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Brian Nicholson, Deseret News
Ogden police officers comfort each other during the viewing of officer Jared Francom in Ogden Thursday, January 10, 2012. Francom succumbed to his injuries after he and five other officers from the Weber Morgan Narcotics Strike Force were shot last week while serving a warrant at a home in Ogden.

OGDEN — Family members, friends and brothers in blue paid tribute Tuesday night to fallen Ogden police officer Jared Francom.

A viewing was held Tuesday at Myers Mortuary, 845 Washington Blvd., for Francom who was shot and killed last week while serving a search warrant with members of the Weber-Morgan Narcotics Strike Force. All remembered Francom as a wonderful man who loved his job.

"He was a great guy. Everyone liked him from the moment he joined the force," said retired Ogden police officer Reid Felter, who was on the force when Francom was hired. "No matter what assignment he went to, he excelled in it. Just a super likable guy."

Law enforcement agencies from other jurisdictions, including Utah Highway Patrol, Drug Enforcement Administration and Salt Lake police, all had representatives at the viewing. An even larger showing of police officers was expected Wednesday for Francom's funeral at Weber State University's Dee Events Center.

An estimated 400 to 500 police vehicles from across the nation are expected to be part of the funeral procession, said funeral director Shawn Myers. He said he had personally spoken with officers from as far away as New York who were planning on attending the funeral.

Ogden Police Lt. Eric Young said he had spoken with officers from Chicago who would be attending Francom's funeral, as well as many officers from Idaho and other Western states. When he informed other officers in the Ogden Police Department about how many officers were coming and from how far away, Young said the looks on their faces said it all.

"It's an emotional thing to get that kind of support," he said.

Francom's brother, Travis Francom, said his family is "hanging in there. They are getting better day by day."

He said the sentiments sent from around the country have been comforting for them.

"Just feeling the love and prayers from everybody has been really nice for my family and me," he said.

"We take it so for granted to these guys that put their life on the line every day," said an emotional Eric Smith, an uncle to Jared Francom.

Francom's funeral is scheduled to start at 11 a.m. After the funeral, his casket will be placed on the back of a fire truck and taken to the Ogden City Cemetery with a long procession of police cars behind it. Thousands of American flags are expected to line the streets. Utah Gov. Gary Herbert has ordered all flags in Utah to be lowered to half-staff Wednesday.

"Our hearts particularly go out to agent Francom's wife, two young children and parents, who have been tragically robbed of the presence of their beloved husband, father and son," Herbert said in a prepared statement. "This shooting is a dreadful reminder that we should all be grateful for our brave law enforcement professionals who daily put their lives on the line in order to keep our communities safe."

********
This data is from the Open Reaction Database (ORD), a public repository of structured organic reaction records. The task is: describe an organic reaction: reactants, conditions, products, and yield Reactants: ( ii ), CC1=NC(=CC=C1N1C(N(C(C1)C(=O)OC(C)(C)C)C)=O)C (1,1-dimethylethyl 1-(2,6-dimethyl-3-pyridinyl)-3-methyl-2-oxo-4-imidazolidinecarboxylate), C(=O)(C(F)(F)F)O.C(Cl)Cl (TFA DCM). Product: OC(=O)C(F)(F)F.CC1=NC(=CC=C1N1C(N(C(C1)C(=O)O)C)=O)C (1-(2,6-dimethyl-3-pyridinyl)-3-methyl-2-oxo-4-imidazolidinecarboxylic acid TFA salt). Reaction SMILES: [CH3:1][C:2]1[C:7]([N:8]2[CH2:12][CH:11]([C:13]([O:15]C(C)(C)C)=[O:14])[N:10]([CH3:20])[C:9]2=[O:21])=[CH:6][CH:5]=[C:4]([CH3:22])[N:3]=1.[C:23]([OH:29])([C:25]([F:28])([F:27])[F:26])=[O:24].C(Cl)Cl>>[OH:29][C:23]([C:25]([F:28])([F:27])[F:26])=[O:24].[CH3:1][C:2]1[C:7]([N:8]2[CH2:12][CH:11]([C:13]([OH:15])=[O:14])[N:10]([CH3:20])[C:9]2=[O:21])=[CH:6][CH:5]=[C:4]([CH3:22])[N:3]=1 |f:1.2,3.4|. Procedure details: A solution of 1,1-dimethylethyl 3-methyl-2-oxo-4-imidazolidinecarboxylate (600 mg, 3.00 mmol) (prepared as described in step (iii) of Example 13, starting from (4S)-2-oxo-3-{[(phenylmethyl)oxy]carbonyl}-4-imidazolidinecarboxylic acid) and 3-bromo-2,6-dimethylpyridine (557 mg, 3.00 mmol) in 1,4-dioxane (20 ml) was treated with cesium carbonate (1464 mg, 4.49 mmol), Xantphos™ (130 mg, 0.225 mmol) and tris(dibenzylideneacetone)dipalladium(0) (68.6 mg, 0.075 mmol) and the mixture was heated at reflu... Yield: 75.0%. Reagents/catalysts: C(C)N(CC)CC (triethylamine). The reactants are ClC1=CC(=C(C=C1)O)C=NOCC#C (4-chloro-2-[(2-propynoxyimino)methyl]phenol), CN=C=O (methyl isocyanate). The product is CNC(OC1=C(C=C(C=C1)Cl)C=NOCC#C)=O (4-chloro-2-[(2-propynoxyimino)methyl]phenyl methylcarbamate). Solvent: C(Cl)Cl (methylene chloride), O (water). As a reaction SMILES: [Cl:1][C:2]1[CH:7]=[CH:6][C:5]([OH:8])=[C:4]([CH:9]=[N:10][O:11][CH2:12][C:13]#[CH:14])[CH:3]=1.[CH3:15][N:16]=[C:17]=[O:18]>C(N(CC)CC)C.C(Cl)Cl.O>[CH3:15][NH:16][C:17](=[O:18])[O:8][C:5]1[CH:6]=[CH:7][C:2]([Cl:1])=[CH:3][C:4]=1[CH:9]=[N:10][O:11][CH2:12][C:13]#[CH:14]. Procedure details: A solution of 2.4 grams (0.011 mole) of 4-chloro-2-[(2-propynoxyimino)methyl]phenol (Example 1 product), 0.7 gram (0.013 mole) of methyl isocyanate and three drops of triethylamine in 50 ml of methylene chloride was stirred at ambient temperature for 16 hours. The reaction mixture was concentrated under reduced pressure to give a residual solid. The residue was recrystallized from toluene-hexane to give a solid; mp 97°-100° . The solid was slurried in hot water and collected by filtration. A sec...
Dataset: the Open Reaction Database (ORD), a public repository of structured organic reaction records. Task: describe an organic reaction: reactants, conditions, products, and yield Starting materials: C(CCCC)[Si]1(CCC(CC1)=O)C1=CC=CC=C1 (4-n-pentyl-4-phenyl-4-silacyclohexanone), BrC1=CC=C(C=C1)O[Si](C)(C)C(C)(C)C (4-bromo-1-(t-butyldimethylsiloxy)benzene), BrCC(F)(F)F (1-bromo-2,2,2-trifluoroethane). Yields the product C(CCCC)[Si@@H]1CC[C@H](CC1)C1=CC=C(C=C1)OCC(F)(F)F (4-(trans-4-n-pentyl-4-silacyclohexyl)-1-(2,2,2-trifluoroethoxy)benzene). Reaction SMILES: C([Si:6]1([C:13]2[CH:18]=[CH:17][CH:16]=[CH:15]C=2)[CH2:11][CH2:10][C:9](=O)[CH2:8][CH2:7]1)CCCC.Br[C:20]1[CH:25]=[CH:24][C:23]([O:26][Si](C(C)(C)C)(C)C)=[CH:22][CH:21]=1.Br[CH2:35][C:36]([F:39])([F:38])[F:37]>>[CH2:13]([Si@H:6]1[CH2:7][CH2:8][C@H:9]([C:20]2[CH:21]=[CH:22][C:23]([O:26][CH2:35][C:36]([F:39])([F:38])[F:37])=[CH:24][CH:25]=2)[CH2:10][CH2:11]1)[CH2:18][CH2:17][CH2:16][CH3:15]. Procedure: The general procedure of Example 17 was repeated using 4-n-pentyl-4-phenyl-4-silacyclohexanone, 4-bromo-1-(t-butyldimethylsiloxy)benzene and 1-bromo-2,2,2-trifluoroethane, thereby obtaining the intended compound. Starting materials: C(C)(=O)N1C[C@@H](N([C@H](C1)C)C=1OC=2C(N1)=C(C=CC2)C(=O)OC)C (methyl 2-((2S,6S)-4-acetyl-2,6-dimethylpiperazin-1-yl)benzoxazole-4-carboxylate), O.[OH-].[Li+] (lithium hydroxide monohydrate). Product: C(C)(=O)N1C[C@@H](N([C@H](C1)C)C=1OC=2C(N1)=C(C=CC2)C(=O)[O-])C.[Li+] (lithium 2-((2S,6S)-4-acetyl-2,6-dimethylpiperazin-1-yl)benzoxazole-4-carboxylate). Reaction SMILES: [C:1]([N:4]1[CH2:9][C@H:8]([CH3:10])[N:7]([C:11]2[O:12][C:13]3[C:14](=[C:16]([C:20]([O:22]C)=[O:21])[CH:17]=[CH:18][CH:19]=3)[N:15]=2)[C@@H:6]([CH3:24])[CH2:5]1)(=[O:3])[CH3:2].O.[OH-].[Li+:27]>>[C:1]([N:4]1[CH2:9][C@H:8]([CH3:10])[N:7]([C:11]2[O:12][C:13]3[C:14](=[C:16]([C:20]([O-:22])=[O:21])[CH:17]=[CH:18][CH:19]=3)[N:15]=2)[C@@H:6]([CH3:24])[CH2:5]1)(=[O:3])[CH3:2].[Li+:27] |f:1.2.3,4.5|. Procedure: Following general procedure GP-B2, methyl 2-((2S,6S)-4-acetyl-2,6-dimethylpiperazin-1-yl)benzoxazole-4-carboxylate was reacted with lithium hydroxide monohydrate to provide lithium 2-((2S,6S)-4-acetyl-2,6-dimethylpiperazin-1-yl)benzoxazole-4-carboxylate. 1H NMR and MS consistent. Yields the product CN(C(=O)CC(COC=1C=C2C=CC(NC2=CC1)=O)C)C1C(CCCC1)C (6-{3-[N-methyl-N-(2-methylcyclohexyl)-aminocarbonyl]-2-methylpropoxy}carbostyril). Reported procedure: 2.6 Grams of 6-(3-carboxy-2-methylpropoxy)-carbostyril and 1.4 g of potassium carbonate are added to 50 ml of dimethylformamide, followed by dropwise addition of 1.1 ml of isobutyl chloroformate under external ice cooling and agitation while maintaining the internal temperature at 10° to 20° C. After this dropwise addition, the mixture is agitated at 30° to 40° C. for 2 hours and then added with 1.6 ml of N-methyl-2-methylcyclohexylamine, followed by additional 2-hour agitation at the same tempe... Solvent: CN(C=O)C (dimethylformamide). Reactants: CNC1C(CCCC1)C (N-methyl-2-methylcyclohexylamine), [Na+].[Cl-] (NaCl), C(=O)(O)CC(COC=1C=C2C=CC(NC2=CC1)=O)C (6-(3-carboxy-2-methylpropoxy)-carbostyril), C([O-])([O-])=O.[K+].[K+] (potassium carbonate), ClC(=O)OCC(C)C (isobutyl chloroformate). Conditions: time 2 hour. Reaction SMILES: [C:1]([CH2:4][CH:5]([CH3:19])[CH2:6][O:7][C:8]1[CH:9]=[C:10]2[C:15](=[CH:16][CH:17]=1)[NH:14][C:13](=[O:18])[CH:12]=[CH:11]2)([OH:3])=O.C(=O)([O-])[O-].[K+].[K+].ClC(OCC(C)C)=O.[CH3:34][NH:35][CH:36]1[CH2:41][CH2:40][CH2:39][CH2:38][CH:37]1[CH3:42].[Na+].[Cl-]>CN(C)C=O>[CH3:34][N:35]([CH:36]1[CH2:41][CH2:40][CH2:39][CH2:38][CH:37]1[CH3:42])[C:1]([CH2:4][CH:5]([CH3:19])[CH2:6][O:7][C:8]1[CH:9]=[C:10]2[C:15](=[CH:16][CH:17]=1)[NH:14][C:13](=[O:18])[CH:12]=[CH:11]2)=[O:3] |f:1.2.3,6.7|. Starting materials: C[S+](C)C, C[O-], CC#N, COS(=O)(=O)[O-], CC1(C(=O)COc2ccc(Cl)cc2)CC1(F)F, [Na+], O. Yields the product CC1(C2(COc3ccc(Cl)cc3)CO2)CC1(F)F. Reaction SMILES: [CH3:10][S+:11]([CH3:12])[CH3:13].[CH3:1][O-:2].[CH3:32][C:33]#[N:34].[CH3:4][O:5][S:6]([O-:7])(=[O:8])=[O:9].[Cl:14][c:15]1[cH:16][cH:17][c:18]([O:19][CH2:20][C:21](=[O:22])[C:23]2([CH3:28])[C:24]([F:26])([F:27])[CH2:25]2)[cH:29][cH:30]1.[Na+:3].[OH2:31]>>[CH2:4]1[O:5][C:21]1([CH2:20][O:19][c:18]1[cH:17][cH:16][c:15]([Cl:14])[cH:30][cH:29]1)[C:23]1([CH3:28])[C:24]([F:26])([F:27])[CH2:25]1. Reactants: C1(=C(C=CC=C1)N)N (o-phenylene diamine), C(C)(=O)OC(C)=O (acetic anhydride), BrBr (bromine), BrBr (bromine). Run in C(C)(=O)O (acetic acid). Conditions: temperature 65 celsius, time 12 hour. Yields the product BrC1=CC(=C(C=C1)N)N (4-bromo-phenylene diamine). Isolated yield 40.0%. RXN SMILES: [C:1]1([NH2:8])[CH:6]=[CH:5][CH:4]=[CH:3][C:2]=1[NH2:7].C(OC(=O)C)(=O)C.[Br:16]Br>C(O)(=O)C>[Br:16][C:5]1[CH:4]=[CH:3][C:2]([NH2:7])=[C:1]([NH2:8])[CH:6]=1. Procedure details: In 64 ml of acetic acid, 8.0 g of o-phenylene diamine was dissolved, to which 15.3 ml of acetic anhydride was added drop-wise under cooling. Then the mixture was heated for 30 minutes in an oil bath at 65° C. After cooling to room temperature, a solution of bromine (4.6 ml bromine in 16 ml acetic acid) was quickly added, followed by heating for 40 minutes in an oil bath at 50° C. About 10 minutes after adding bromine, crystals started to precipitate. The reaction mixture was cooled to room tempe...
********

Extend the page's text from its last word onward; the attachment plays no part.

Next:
There was also an effort started by citizens Tuesday to "paint the city blue," with blue ribbons hung all over town Wednesday in honor of the fallen officer.

Already Tuesday, there were many signs on the marquees of local businesses and schools thanking Francom and all officers from the Ogden Police Department for their service.

"It's sad to know (what happened). I'm grateful to the police officers who put their lives on the line," said Marianne Searle, a friend of Francom's family who attended Tuesday's viewing.

Kevin Miles, who works with Francom's father at Hill Air Force Base, didn't know Jared personally, but wanted to be at the viewing Tuesday to support his family.

"Great people. Always laughing, joking. Good hard workers," he said of the family.

The most meaningful part of tomorrow's ceremonies for law enforcers will be the interment where Francom will be buried with full honors, Myers said. An honor guard will present a U.S. flag to Francom's widow. There will also be a 21-gun salute, taps, a fly-over and a "final 10-42" call over the police radio signaling an end of duty.

Among those listed as the honorary casket bearers are the five other officers who were injured while either entering the home with Francom or responding as backup to help their wounded brethren.

Ogden police officers Kasey Burrell, Michael Rounkles and Shawn Grogan were all listed in fair condition Tuesday, said McKay-Dee Hospital Center spokesman Chris Dallin. Until Tuesday, Burrell had been listed in critical condition.

Weber County Sheriff's Sgt. Nate Hutchinson left the hospital Sunday, and Roy police officer Jason VanderWarf was released from the hospital Thursday.

"This is probably the most challenging funeral I've been part of, but also the most rewarding," Myers said, "because we're honoring a man who gave his life to serve his community."

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The donations from the community had been "unbelievable," he said, including a company that donated the headstone for Francom's gravesite. On Facebook, a petition has been started to have the Ogden Amphitheatre named after Francom.

Several dignitaries were expected to attend the funeral, including Sen. Mike Lee, R-Utah, and possibly Sen. Orrin Hatch, R-Utah, as well as officials from The Church of Jesus Christ of Latter-day Saints.

When asked how he hopes his brother will be remembered, Travis Francom didn't hesitate.

"Just simply as a hero," he said, "to not only me (but) to the other officers that were involved."

E-mail: preavy@desnews.com

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